‘Coordination between local authority and service providers poor’
Participants in a two-day workshop on mechanisms and application of social accountability for public sector service delivery have identified that the accountability relationship between local authorities and organisations is weak and needs to be addressed.
The workshop was organised by the Land Services and Citizenship Project of the Institute of Local Government Studies.
The participants were drawn from the Ministry of Local Government and Rural Development, metropolitan and municipal assemblies in the Greater Accra Region, traditional authorities, civil society organisations and service providers.
Service providers of the local authorities include private toilet operators, waste management services organisations, medical and utility services providers.
The Project Coordinator of the Land Services and Citizenship Project, Mr Edward Aboagye, indicated that the weakness was because policy makers “in many cases have not established standards for service provision.”
He stated that improving the delivery of public services continued to be the key objective that had occupied the agenda of politicians and public administrators for years.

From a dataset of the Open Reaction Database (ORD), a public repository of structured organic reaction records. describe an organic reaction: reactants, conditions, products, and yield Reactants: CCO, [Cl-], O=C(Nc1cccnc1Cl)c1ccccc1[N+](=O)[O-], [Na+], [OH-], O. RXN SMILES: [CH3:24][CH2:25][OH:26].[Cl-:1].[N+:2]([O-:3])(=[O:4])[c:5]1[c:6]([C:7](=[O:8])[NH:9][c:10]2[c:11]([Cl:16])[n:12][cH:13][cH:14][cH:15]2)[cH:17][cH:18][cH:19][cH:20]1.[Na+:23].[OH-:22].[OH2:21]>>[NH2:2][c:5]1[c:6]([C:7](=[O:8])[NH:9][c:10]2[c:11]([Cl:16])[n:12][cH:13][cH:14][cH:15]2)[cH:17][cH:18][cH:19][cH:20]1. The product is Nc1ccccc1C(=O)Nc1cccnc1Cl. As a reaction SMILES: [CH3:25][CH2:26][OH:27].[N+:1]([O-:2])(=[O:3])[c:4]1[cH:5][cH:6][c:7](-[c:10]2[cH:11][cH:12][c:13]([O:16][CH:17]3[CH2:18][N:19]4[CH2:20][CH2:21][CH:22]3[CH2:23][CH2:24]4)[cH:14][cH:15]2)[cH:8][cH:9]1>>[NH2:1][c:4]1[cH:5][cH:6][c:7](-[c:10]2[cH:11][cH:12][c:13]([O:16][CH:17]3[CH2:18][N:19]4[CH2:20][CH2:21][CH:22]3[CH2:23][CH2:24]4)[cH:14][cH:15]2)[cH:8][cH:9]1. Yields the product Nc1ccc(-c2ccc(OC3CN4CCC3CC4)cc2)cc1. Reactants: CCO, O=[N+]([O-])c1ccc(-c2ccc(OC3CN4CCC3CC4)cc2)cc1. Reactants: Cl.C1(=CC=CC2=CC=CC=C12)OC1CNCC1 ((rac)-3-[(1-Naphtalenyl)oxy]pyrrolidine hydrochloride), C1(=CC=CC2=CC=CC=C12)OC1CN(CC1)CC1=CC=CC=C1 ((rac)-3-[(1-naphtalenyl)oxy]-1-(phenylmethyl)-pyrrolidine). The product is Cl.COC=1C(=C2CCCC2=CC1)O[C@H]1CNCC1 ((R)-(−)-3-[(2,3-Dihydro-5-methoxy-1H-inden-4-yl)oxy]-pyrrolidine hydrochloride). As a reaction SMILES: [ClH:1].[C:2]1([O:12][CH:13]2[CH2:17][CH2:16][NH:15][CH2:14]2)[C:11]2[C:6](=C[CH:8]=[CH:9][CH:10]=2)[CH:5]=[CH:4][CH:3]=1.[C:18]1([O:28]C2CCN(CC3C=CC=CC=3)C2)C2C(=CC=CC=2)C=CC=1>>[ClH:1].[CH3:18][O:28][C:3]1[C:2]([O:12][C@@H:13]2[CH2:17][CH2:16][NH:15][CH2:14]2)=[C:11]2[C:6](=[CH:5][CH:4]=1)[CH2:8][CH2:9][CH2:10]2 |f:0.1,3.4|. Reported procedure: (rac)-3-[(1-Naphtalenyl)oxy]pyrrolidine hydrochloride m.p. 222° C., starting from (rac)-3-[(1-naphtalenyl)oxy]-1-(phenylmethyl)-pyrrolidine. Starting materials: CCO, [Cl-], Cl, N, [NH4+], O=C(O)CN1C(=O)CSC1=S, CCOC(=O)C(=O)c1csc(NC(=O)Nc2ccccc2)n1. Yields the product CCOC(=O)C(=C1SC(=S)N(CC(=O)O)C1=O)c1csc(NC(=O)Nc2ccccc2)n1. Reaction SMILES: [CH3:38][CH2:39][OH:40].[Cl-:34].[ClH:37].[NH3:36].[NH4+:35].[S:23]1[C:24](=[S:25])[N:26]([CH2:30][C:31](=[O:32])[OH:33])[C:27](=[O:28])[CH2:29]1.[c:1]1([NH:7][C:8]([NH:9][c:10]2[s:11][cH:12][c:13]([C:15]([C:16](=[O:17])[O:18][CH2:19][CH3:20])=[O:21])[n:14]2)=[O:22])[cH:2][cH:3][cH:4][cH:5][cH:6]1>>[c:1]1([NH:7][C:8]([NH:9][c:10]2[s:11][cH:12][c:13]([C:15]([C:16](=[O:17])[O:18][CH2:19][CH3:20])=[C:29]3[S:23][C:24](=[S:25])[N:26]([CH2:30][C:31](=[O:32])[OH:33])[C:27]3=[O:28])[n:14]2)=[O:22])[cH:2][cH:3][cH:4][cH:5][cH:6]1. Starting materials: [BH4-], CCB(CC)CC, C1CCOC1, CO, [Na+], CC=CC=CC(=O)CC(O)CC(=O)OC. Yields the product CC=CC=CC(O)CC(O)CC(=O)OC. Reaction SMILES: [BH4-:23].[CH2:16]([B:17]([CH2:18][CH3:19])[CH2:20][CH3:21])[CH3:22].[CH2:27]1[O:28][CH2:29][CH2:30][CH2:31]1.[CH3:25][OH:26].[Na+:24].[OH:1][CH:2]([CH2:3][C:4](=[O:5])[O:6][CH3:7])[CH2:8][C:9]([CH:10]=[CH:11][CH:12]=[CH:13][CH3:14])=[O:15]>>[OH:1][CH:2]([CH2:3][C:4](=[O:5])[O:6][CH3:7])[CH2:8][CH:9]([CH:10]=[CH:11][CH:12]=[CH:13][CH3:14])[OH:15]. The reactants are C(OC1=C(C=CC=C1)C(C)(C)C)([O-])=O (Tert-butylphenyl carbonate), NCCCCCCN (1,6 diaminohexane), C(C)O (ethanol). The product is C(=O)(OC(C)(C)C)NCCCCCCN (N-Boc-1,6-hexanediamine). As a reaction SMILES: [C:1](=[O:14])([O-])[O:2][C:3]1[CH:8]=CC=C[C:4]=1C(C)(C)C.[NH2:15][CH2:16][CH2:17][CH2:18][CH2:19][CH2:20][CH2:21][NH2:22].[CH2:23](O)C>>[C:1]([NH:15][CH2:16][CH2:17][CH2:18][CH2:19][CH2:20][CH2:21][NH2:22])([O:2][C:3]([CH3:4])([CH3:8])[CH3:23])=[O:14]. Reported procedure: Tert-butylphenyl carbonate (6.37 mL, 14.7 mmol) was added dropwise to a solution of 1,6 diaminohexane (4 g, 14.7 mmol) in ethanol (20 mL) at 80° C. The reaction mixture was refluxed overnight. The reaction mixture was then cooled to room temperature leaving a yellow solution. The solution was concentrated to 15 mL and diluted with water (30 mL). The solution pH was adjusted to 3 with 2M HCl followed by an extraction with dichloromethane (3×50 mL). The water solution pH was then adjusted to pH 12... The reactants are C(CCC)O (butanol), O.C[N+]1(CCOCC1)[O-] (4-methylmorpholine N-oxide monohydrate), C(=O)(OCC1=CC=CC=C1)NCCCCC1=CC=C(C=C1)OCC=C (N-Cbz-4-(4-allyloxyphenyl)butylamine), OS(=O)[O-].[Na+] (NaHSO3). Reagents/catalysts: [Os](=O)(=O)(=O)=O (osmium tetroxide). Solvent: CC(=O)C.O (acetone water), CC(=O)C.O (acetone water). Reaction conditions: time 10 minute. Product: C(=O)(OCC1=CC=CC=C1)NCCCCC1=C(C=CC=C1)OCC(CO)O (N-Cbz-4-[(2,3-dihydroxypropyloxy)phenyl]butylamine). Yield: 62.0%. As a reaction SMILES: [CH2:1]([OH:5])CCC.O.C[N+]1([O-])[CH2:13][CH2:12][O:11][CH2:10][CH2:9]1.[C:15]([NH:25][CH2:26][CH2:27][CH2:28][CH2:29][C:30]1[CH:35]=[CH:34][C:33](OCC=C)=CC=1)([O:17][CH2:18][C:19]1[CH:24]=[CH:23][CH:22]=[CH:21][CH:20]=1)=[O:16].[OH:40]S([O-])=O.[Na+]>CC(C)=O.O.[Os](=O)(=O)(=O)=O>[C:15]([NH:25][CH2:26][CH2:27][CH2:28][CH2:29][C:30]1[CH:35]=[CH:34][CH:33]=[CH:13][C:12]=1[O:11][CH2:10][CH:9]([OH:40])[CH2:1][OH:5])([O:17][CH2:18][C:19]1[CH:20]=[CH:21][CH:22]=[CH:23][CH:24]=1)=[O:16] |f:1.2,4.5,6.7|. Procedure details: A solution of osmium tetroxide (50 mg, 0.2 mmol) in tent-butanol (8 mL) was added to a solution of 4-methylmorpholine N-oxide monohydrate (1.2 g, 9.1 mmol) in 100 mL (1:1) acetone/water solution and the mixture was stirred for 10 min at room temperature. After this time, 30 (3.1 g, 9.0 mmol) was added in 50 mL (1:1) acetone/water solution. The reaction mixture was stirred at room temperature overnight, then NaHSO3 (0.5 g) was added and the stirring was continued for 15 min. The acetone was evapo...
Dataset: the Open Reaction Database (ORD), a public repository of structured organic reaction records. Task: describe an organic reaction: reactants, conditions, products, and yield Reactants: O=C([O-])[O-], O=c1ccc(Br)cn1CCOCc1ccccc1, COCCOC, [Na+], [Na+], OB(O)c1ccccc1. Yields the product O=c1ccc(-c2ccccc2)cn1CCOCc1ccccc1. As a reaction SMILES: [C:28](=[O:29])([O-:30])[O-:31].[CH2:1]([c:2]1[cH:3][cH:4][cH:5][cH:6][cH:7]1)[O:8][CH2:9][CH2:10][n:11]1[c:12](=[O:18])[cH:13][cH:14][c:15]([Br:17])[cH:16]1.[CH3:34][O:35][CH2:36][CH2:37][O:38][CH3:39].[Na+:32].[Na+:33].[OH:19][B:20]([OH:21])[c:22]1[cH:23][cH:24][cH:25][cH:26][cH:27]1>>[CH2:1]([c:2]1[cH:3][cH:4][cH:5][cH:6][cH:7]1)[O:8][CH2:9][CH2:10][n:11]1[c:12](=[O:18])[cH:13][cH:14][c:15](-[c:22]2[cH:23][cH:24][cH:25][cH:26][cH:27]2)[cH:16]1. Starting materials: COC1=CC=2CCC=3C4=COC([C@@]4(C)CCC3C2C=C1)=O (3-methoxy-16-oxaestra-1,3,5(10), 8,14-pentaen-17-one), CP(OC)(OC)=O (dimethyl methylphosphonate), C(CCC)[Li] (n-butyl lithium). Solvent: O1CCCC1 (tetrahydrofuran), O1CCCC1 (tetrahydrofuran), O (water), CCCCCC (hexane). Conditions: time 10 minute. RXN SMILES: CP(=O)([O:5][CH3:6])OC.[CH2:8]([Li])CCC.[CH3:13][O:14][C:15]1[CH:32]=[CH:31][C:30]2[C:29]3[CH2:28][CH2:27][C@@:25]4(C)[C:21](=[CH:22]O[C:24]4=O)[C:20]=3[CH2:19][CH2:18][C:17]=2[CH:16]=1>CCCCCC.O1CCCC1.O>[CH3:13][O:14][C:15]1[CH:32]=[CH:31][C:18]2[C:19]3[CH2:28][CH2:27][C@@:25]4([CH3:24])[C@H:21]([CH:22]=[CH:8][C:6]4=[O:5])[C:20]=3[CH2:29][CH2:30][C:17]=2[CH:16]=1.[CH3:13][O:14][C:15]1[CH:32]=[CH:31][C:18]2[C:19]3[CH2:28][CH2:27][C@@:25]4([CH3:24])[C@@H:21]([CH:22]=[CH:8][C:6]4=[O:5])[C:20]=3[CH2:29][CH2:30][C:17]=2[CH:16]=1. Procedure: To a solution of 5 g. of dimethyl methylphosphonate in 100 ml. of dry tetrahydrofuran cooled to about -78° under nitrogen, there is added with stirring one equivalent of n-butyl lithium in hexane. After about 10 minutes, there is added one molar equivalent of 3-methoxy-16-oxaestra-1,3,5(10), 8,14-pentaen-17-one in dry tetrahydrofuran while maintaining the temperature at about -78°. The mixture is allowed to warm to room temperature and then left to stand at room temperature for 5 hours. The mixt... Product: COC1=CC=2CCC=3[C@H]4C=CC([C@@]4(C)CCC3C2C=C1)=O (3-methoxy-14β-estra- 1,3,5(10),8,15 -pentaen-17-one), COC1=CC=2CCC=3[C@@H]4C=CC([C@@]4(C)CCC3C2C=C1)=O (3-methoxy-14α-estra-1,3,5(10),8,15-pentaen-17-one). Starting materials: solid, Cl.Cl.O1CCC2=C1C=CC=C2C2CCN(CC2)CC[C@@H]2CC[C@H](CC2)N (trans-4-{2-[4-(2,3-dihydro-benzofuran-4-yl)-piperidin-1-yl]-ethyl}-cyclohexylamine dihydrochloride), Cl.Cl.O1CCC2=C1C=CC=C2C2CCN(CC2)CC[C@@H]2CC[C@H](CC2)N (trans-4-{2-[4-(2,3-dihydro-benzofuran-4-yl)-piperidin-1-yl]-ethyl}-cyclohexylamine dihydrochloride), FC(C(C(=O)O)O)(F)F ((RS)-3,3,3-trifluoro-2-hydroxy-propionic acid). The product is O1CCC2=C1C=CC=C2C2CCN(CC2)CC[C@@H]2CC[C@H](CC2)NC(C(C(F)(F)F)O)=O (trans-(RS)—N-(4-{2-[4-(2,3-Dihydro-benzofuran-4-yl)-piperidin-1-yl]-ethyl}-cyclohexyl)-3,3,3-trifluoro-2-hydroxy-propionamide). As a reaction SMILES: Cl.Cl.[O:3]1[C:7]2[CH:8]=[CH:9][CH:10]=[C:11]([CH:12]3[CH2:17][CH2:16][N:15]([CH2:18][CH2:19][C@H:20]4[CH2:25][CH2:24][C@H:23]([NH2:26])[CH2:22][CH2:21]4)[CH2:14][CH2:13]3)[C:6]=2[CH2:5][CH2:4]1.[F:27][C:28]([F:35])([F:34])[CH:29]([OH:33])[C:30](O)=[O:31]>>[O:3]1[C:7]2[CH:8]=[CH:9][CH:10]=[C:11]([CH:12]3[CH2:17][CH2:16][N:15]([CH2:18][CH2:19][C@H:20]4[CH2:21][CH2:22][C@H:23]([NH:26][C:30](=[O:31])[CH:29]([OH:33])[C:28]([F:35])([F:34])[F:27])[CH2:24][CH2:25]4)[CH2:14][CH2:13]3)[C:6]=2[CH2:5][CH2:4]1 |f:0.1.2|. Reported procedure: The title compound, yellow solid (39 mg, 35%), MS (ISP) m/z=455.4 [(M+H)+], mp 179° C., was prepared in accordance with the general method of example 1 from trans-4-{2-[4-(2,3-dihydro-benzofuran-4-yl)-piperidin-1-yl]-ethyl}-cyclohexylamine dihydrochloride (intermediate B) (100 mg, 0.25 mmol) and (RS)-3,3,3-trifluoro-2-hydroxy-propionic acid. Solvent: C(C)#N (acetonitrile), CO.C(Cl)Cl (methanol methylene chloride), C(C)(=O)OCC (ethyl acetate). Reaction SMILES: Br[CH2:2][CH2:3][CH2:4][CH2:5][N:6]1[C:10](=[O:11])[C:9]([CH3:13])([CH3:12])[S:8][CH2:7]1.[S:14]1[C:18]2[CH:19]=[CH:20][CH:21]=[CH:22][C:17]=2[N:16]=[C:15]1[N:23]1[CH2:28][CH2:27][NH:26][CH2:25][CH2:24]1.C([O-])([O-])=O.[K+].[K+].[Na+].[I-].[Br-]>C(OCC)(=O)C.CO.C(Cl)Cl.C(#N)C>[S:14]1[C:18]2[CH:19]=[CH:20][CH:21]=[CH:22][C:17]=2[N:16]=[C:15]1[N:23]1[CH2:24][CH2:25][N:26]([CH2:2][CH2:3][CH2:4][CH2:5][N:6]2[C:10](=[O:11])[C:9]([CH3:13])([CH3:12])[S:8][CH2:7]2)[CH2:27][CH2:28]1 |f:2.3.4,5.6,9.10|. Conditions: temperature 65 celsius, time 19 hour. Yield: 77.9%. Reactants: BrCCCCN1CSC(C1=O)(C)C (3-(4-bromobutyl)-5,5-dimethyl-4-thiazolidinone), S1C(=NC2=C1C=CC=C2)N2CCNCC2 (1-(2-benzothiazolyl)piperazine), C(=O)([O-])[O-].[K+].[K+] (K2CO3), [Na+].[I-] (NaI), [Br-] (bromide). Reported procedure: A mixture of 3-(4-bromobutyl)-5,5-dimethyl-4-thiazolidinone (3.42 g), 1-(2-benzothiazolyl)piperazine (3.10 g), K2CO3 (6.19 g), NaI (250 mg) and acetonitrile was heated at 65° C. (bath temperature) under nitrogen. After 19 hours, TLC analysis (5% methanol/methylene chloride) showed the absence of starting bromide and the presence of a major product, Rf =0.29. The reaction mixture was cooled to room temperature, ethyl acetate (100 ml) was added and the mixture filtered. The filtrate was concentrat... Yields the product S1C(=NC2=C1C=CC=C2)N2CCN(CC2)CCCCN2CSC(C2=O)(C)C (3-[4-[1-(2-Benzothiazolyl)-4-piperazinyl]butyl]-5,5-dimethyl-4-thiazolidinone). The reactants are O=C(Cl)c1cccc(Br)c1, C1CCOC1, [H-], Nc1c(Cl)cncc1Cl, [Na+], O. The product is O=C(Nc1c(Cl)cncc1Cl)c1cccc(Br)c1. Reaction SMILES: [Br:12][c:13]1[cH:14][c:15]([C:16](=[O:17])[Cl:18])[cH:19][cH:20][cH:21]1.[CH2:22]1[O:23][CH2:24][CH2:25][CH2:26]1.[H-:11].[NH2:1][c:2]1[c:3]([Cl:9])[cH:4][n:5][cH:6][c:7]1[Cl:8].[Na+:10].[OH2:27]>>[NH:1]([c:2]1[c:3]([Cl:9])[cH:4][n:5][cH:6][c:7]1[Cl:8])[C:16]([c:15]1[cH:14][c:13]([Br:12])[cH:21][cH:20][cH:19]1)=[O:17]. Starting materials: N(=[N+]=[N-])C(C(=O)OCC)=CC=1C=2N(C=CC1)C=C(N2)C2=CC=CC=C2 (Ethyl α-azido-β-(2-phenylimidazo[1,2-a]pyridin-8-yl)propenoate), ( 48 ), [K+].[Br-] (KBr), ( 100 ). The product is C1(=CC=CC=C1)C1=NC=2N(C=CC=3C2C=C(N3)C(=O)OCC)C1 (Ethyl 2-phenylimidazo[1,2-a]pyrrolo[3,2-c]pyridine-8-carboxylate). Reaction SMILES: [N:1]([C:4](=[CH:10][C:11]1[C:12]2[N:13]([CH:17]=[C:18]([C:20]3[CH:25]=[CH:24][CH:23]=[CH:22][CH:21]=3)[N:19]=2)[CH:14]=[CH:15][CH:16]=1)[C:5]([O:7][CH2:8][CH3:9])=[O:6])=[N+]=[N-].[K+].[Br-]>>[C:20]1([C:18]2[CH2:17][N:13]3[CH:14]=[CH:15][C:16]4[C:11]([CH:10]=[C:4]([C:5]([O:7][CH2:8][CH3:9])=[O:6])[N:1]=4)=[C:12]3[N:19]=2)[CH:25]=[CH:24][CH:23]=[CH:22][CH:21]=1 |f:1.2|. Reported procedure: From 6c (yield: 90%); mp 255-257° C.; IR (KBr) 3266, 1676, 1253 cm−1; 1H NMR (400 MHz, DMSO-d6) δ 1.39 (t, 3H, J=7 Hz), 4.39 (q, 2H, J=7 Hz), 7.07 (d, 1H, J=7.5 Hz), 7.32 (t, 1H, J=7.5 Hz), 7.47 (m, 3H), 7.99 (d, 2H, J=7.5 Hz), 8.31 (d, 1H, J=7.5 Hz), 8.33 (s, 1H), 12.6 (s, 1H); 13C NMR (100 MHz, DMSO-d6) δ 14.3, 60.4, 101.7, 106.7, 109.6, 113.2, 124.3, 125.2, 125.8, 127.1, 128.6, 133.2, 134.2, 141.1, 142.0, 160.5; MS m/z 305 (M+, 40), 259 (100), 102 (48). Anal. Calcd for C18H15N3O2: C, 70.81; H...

However, he observed that the local authorities often lacked the capacity and information to oversee and enforce its compact with service providers.
“They also often lack fundamental information about the performance of service providers with which to adequately manage them or the capacity to sanction underperformance.”
Poor local assemblies
Local authorities, he further said, especially the poorer ones, often had little power over service providers and were unable to sanction them for misdeeds and underperformance.
According to him, part of the problem could be blamed on the fact that citizens were often unable to access enough information to monitor the performance of service providers.
A Programme Manager of SNV Ghana, Mrs Sarah Agbey, who spoke on institutionalising social accountability at the local level in Ghana, said such a move would enhance the knowledge of citizens on policies, programmes and projects.
“It will also make mechanisms transparent, open and improve access to reliable information, thus reducing speculation in the system,” she said.
Institutionalising social accountability, she said, would also enhance efforts to improve cooperation among civil society, community groups, citizen’s associations and assemblies.
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